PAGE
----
Harry Reid and the Democratic Congress fail the Turing Test this week by maintaining their robotic effort to place a withdrawl timetable in the latest war spending bill, just as the tide really seems to be turning.

Depopulation: Immentient Diaster?

The conventional wisdom for a long time has been that population is going to explode and we are going to drown in people. However, for awhile now, there has been increasing belief that population will reach a peak at around 9 billion and then start to decline, (this chart shows and projects the slow down in growth). Despite these trends and projections, I still hear many people talking about overpopulation, or about population control or reduction.

However, while many people are still concerned about overpopulation, they are experts warning of the disaster that could result from depopulation. Philip Longman is a prominent example. He has spoken at Seminars About Long-Term Thinking (SALT)(sponsored by The Long Now) and has been discussed over at The Weekly Standard (which covered the topic again recently here). In his SALT talk, Longman paints a distressing picture of the consequences of falling birth rates, bulging aged populations, overspent governments, economies strained to the breaking points, and the rise of anti-secular groups which promote fertility.

The statistics hold up in my mind. A low fertility is the hallmark of industrialized nations and its a statistic I've touted in arguments for free trade. Low fertility is also a hallmark of increased freedom for women.

But, could these rights be our doom?

At a gut level, I can't buy-in. The long-term benefits of having one-half of the population now fully participating in society in the economy, I think, are essential. If we restrict ourselves to half our potential creative output, I think we lose in the long-run. But, besides a gut-feeling, what is the counter-trend to overwhelming pull of demographic deflation?

I recently listened to a Singularity Summit Podcast of Ray Kurzweil discussing seeing Al Gore's global warming charts and being frustrated that Gore had not factored in technological advances. I think Longman is missing out on the same principle. Some researcher have shown that job loss is due more to productivity than to outsourcing. Technological advances are slashing the workforce needed to carry the economy. This trend will continue and may accelerate.

In addition, as Rodney Brooks stated at The Singularity Summit 2007 (another podcast), market pressures will fuel innovative (and automated) solutions to growing problem of caring for an aging population. In addition, with advances in health care may extend life and make people a viable part of the workforce for a longer period.

So, if all goes well, at 55 I will be worrying about the next twenty years of my working life rather than retirement (and I will barely remember depopulation concerns).

Why are Americans Unhappy with Doctors and Pharmaceutical Companies?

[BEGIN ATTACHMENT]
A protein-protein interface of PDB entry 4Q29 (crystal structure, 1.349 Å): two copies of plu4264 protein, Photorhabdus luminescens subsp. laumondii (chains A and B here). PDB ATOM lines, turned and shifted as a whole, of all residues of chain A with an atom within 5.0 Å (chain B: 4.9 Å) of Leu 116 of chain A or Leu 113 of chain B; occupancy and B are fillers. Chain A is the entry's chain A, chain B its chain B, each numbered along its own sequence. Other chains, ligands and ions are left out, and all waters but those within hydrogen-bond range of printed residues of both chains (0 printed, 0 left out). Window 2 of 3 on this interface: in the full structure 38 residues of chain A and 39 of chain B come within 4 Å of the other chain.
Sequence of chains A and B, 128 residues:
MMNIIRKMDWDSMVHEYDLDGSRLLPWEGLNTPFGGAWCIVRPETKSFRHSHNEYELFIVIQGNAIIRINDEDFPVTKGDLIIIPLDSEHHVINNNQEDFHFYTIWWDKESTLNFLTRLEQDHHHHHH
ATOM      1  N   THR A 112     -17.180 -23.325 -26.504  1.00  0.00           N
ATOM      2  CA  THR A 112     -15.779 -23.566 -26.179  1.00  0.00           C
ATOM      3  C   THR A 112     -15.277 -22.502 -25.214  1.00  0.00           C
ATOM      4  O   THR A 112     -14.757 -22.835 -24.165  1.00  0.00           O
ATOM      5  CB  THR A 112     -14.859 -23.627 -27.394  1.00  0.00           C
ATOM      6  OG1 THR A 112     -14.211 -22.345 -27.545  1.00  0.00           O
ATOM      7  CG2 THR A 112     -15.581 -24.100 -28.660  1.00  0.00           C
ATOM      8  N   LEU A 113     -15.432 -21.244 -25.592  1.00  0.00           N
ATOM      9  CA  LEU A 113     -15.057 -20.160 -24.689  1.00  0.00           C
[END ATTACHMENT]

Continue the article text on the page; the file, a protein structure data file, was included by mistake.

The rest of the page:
Dissatisfaction with health care seems to be taken as a given these days, with Sicko (which I have not seen yet) as a seminal example. Glenn Reynolds has presented strong arguments in favor of not taking how good we actually have it for granted, both from personal experience and as a commentator. In addition, he has done good work presenting views opposing nationalized health care and pointing out the hypocrisy of those who support it.

I am now deeply concerned about the potential for nationalized health care. In my family, we have lived with conditions that are persistent, but are not easy to treat or diagnose. As a result, we have been through a lot of expensive tests, nights at the hospital, and a lot of prescriptions. Through all this, we have had little trouble with our insurance. In fact, I'm sure we've exceeded our paycheck co-pay almost every year. Under a nationalized health system, I'm not sure things would have a gone as a smoothly (at least as far as getting timely access to tests and getting covered by insurance for these tests).

But, I think this experience has also highlighted some of the troubles with the health care system. We have had some great, caring doctors, but we have also had some arrogant, demeaning doctors. In fact, one doctor refused to recognize symptoms we had brought to him regarding one of our conditions. In the end, we later discovered that there was significant literature out there on these symptoms. The doctor either was unaware of this literature or refused to inform us that it was out there. Either way, I am still deeply frustrated about that situation.

As far as pharmaceuticals, I think doctors share some of the blame for the discontent with "Big Pharma." Just as anti-biotics may have been over-prescribed, I think drugs are sometimes prescribed or continue to be prescribed when they are obviously not effective. In our case, we have moved from one drug to another and been told that it is unlikely statistically that any will work, yet the doctors insist that that they still be part of the treatment. I wonder sometimes if doctors are protecting themselves (from potential future litigation) or are afraid to abandon the consensus treatment. I imagine that our case is not unique. While drug companies are not to blame for this situation, its hard to not be skeptical the next time you receive a prescription.